— -- Just as President Trump was convening a consequential summit with China and deliberating on U.S. strikes against Syria, he directly intervened in an escalating feud between two of his closest aides, demanding that they "work this out," several administration sources tell ABC News.
Trump confronted chief strategist Steve Bannon and chief of staff Reince Priebus on Thursday, after repeated negative headlines regarding infighting between Bannon and Trump son-in-law Jared Kushner enflamed the president’s frustration, a senior administration official said.
Bannon and Kushner had been allies during the campaign but their relationship has soured over a growing ideological divide, sources say. Bannon's signature nationalist views have at times clashed with the globalist inclinations of Kushner, who has also previously identified as a Democrat.
On Friday, after the China summit had concluded in Mar-a-Lago, Kushner and Bannon sat down face to face for a meeting organized and attended by Priebus, senior administration officials told ABC News. The session was an attempt to smooth things over, get on the same page and move forward on President Trump's agenda, the officials said.
Just two days earlier, news broke that Bannon had been removed from the principals committee of the National Security Council as part of an overhaul approved by the president and endorsed by Kushner.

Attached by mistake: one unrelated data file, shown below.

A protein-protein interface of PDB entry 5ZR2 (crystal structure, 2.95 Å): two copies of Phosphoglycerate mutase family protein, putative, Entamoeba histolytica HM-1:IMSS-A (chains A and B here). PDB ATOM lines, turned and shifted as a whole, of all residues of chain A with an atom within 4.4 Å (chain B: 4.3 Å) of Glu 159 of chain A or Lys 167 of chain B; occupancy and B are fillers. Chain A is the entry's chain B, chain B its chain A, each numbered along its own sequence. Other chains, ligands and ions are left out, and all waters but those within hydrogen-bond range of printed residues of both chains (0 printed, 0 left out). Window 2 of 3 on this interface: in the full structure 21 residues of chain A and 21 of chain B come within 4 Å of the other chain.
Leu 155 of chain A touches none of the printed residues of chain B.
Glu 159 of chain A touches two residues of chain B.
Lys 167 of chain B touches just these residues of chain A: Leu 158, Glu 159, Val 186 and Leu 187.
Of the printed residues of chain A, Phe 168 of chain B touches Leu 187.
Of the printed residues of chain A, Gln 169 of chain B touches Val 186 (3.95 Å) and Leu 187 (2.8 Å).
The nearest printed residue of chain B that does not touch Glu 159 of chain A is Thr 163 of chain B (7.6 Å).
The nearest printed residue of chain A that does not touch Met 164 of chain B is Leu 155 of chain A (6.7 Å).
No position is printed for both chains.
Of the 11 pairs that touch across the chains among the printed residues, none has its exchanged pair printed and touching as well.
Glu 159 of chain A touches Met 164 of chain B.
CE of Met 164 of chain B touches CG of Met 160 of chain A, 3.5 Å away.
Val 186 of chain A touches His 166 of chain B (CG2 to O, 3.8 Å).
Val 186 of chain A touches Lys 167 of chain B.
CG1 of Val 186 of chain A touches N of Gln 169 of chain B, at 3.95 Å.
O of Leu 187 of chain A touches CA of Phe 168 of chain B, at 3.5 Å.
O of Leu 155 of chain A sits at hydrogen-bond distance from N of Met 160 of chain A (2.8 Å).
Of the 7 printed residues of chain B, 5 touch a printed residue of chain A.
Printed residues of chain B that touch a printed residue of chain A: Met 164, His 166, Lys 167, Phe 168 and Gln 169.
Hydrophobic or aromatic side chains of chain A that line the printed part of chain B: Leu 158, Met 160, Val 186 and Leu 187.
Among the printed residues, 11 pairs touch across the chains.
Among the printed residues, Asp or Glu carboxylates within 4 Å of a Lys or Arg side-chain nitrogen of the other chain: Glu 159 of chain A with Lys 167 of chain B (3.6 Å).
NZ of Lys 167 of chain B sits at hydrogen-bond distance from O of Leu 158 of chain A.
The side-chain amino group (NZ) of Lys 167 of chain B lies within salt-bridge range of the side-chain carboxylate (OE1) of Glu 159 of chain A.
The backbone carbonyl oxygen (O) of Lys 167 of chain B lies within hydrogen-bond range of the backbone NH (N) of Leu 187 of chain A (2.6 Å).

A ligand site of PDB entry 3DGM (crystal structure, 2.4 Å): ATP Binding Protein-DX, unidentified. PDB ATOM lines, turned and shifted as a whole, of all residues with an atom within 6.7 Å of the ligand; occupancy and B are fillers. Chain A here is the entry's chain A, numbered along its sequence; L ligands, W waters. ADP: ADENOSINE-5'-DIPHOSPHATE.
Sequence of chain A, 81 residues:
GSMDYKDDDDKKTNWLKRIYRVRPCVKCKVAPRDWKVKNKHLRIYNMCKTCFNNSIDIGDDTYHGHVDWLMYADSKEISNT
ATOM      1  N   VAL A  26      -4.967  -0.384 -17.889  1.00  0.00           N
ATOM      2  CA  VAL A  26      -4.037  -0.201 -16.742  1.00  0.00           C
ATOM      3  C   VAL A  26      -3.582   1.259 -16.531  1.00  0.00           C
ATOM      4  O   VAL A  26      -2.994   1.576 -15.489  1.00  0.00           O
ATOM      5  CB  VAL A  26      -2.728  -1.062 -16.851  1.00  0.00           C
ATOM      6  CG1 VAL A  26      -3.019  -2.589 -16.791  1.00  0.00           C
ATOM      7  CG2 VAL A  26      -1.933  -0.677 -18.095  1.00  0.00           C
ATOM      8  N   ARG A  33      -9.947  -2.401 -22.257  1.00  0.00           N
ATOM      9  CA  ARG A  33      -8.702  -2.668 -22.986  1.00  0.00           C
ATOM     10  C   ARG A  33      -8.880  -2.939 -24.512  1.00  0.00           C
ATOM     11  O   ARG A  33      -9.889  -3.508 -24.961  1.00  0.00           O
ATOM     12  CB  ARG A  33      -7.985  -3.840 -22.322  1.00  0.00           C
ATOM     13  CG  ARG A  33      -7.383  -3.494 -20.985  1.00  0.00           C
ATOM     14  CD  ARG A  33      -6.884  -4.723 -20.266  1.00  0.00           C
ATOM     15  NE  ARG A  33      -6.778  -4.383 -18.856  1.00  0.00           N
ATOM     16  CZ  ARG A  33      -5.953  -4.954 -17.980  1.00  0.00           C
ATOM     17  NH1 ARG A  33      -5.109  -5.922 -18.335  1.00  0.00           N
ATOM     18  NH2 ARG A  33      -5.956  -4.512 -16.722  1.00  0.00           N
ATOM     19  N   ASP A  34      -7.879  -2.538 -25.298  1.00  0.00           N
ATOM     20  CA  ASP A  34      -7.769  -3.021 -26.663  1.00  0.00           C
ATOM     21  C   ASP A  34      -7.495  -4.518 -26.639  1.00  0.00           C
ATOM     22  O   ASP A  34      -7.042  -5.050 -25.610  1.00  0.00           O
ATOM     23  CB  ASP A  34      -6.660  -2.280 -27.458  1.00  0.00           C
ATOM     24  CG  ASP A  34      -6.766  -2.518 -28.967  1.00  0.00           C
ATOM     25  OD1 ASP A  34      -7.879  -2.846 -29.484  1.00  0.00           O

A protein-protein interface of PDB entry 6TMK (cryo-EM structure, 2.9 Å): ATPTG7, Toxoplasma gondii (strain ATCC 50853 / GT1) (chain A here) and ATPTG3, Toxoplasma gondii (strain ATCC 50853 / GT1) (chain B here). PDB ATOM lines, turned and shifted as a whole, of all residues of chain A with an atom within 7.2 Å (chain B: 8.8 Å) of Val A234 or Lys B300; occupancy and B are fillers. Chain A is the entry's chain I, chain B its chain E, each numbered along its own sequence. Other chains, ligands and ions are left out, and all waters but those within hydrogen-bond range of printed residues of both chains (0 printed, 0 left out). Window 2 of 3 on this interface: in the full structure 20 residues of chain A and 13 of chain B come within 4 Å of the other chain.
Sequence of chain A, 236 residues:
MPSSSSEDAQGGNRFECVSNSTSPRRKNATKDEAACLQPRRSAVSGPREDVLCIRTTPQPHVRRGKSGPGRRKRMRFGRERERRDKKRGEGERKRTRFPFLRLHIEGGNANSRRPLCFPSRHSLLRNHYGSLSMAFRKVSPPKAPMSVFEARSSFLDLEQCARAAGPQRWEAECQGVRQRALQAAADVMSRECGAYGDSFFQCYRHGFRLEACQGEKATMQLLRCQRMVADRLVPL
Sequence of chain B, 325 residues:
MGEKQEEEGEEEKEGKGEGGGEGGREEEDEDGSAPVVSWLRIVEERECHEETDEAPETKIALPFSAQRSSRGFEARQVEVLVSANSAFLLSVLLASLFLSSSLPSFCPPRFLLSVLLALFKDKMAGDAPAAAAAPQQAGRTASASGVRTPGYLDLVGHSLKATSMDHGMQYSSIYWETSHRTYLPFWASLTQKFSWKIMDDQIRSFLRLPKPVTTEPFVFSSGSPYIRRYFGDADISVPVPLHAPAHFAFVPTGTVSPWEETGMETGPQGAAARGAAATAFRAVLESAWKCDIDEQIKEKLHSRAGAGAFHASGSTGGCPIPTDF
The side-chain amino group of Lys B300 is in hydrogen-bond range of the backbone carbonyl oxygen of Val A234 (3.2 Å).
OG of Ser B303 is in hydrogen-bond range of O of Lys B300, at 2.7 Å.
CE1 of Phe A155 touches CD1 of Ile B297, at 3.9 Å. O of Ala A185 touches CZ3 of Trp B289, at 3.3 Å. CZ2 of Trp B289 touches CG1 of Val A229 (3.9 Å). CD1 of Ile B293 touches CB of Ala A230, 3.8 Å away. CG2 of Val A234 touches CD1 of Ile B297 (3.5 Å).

Multiple White House officials said Bannon had threatened to resign over the effective demotion, a warning that sources said "stunned" the president. But to ABC News, Bannon flatly denied the reports, calling them "absurd."
The weeklong episode has raised the prospect of a shake-up in the West Wing.
The president is said to be considering making staff changes, but specific moves or timing have not been discussed and nothing appears imminent, several sources tell ABC News.
Asked this week about his staff and a possible reboot, Trump told reporters on Air Force One: "I think we have shaken things up, but I think we've had one of the most successful 13 weeks in the history of the presidency."
Publicly, White House staff deny that the rumors of a major overhaul amount to anything more than that -- rumors.
"These reports are as absurd as all of the other erroneous gossip columns that have preceded them," assistant press secretary Michael Short told ABC News.